§. 16. 2. And it is certain that Baptism was then as common as Christians, and that nothing was sooner done by the Apostles, nor more constantly, nor with greater concord and concent, than discipling per­sons and baptizing them: For this was the summ of their first appointed work, in which Christ pro­mised to be with them to the end.

§. 17. 3. It is certain that the Apostles did ad­minister Baptism as wisely and holily according to Christs will, as any that ever did come after them: And therefore that they did not take up with mens bare saying of three words [I believe in God the Father, Son and Holy Ghost] without understand­ing what they said: All following ages Cathechi­zed or examined the adult before baptism, and to this day we would take the contrary course for an abuse: Therefore no doubt but the Apostles did it and appointed it.

§. 18. 4. And this is plainly implyed in the Scri­pture when believers are all said to be inlightned, and translated from darkness to light, and to know God and Jesus Christ as being life eternal, Eph. 1. 18. Act. 26. 18. Joh. 17. 3, &c. and to be wise to sal­vation; and indeed when they are said to Believe: For believing supposeth understanding: And when Peter saith that Baptism saveth; not the washing of the filth of the flesh, but the answer of a good conscience to­wards God. And when all the Christians in the world as far as we have any notice from the Apostles dayes, have been baptized after Profession of faith, we have no reason to doubt, but that the Apostles used and appointed the requiring of it.

[Page 171] §. 19. 5. In doing this, it is no doubt but what they required of the Confessours from their mouths was short and plain, or else those multitudes of men and women who were in a short time baptized, would neither have had capacity nor time to do it: But the words of the Teachers and baptizers in explain­ing the said articles were large, and many: For we find that it was their common preaching work.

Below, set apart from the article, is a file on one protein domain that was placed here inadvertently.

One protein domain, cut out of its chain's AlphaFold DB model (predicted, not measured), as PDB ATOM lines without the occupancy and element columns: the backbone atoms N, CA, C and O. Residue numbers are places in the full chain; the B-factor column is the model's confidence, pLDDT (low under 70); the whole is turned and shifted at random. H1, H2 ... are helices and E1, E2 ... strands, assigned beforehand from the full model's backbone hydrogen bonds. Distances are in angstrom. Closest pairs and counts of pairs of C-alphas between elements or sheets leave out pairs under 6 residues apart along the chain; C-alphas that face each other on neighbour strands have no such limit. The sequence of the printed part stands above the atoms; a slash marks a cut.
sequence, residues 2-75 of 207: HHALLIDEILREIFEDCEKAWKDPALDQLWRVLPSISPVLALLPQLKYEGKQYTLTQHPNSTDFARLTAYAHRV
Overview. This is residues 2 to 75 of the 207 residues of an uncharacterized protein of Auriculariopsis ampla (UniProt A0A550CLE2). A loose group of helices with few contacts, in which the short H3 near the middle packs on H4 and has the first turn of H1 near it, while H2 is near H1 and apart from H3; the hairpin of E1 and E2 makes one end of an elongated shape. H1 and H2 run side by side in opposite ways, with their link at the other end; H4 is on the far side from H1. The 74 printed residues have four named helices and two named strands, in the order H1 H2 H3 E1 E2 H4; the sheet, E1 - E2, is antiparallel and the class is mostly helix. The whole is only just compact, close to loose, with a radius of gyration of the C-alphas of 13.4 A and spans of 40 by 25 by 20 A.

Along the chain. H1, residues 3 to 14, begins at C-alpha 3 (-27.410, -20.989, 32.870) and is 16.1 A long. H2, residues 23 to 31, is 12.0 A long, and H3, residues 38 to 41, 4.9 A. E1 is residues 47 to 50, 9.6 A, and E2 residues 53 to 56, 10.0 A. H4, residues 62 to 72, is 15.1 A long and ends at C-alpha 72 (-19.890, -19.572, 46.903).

§. 20. 6. It is most probable (by the reason of the thing and the history, Act. 2. and elsewhere) that at the first no form of words was required and used besides the form in baptism, but that the people being instructed in the sense of those words, there­upon professed understanding, belief and consent. (And no more is essentially necessary) But that after a Creed in terms was the common form which was used by Professors in order to baptism: 1. Because so many thousands being baptized, the matter be­ing short, and meerly Divine, they could not be supposed to be left to much variety of expression: Divine, great, necessary things must be spoken with so much caution as may avoid errour, heresie, cor­ruption and abuse: And if every ignorant man and woman were left to use only words of their own devising to express the Christian faith, it would be of confounding and dishonourable con­sequence.